Olympic skeleton racer’s comeback trail ran through SolidWorks

sleds aren’t the kind of item you pick up at the local Dick’s Sporting Goods.
Sleds have to respond precisely to subtle body shifts that racers use to steer
them around sharp curves as the racers shoot down icy tracks at up to 80 miles
per hour, face-first, with their arms clamped to their sides. Racers like 2005
World Cup champion and 

U.S.Olympic team members such as Noelle Pikus-Pace rely on customized skeleton sleds to
remain competitive. Pikus-Pace was left in the lurch when her sleds were damaged in late 2009, on the doorstep of the Vancouver
Olympics. Or rather, she would have been if her husband, Janson Pace,
wasn’t an industrial designer for a fabrication shop that produces a broad
array of customized industrial metal products. Using SolidWorks CAD software as
the palette for his ideas, Janson Pace and his co-workers designed a new skeleton from the
ground up in less time (and for tens of thousands of dollars less) than it
usually takes to create one of the highly specialized sleds. Great news for an athlete whose dreams for the Turin games four years ago were dashed when a runaway bobsled ran into her, snapping her leg in two.

“With SolidWorks, we were able to predict a lot of results that
otherwise would have taken years of trial and error,” said Janson Pace.
“SolidWorks Simulation let us test the sled’s strength, the loads it
would have to bear, and the right materials to use so it wouldn’t
buckle or deform. We modeled all the parts in SolidWorks, did the
simulations, then modified them. The first physical model we produced
fit together so well – because of SolidWorks’ ability to model parts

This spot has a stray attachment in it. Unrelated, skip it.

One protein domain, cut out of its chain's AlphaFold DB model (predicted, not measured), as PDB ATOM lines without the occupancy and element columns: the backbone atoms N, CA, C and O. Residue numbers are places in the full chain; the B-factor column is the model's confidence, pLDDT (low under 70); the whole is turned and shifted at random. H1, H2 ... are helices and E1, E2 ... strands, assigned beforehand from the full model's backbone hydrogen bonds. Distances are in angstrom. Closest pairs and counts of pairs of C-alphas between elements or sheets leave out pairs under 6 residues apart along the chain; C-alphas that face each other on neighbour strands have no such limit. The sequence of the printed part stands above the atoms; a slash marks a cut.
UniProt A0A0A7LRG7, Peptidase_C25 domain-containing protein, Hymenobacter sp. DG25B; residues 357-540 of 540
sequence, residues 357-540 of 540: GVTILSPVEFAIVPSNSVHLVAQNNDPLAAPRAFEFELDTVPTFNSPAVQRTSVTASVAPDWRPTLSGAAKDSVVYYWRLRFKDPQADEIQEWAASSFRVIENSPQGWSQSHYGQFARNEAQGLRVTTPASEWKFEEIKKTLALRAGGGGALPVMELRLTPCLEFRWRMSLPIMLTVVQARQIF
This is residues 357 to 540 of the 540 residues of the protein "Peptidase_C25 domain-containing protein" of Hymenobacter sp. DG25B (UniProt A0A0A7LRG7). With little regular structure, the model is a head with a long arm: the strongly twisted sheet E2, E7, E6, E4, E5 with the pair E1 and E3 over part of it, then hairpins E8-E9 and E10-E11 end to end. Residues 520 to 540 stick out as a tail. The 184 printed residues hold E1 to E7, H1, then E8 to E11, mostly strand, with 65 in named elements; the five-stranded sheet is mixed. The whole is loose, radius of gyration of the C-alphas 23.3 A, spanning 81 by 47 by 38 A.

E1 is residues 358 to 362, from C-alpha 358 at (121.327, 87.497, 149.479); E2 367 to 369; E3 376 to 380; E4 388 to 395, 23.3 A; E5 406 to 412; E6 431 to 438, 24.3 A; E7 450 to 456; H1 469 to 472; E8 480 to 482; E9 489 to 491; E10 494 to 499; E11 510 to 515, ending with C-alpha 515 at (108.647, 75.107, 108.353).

properly and produce accurate drawings for the machine shop – that it
was ready for Noelle to use. We didn’t have to prototype.”

The result of NuQuest’s innovation is a skeleton sled that meets
Olympic requirements but departs from many sled design orthodoxies,
Pace said. Skeleton racing is outwardly similar to the luge, except
racers go down the tracks face-first instead of feet first. Skeleton sleds
consist of a fiberglass “pod,” metal chassis and two “runners,” or
blades. Most sleds are welded together, but the NuQuest sled is bolted.
That makes it easier to switch out damaged or malfunctioning parts
without subjecting the sled’s frame to heating and deforming.
SolidWorks also enabled NuQuest to experiment with different materials
to make the sled faster, where international competitions’ rules

NuQuest produced the sled in four months, which is years less than
it usually takes to perfect a new design. NuQuest co-owner Troy
Beckstead estimated that SolidWorks Simulation saved the company “tens
of thousands of dollars” in development costs. Pikus-Pace will use the
skeleton sled at the Vancouver Olympics. She was the first American woman to win the skeleton racing World Cup, and also won world championships in 2007.

Noelle and her SolidWorks-designed sled took to the track two days ago and came in fourth, missing out on the bronze by a mere tenth of a second.

Mike McGrail is a writer at public
relations firm Beaupre, and spends a lot of time talking to SolidWorks
customers. He'll be contributing from time to time with interesting
stories and updates from SolidWorks customers around the world.